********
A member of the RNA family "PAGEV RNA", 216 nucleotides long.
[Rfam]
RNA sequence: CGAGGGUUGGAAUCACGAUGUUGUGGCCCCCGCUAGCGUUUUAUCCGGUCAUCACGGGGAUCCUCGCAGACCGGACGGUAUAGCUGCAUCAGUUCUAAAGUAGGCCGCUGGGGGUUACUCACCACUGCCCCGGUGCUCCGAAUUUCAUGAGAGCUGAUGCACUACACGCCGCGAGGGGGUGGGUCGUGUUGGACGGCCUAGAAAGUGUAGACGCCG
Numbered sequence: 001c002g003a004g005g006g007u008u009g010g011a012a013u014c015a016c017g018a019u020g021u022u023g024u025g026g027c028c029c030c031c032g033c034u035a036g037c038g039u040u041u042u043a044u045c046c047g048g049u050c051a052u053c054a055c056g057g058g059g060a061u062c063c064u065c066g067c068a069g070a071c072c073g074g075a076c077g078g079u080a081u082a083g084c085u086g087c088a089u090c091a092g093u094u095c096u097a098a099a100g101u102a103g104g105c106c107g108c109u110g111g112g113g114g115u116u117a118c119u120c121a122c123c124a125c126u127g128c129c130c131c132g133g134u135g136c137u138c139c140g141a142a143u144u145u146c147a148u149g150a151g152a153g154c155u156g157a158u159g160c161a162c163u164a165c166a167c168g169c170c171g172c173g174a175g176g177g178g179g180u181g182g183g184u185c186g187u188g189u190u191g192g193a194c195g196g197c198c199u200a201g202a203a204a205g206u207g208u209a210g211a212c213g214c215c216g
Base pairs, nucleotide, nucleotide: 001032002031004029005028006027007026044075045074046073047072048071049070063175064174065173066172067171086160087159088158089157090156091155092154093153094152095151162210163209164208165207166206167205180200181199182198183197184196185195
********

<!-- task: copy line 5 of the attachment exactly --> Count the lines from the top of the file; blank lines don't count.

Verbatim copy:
Base pairs, nucleotide, nucleotide: 001032002031004029005028006027007026044075045074046073047072048071049070063175064174065173066172067171086160087159088158089157090156091155092154093153094152095151162210163209164208165207166206167205180200181199182198183197184196185195